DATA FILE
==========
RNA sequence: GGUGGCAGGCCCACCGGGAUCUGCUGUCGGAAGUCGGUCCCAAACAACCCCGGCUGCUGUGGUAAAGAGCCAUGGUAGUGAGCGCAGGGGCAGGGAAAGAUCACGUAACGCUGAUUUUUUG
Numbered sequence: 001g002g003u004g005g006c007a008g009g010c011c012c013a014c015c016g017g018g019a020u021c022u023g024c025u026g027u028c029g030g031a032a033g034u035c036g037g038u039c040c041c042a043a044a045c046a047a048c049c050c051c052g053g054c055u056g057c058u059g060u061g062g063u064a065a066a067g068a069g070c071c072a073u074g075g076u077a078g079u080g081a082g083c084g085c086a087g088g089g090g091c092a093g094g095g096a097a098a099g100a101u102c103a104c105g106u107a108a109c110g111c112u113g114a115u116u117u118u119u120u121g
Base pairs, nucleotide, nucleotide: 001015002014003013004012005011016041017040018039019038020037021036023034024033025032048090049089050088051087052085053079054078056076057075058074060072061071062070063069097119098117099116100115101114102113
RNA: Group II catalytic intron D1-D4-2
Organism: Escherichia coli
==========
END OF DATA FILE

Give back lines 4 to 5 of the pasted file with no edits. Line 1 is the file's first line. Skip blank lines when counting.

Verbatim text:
RNA: Group II catalytic intron D1-D4-2
Organism: Escherichia coli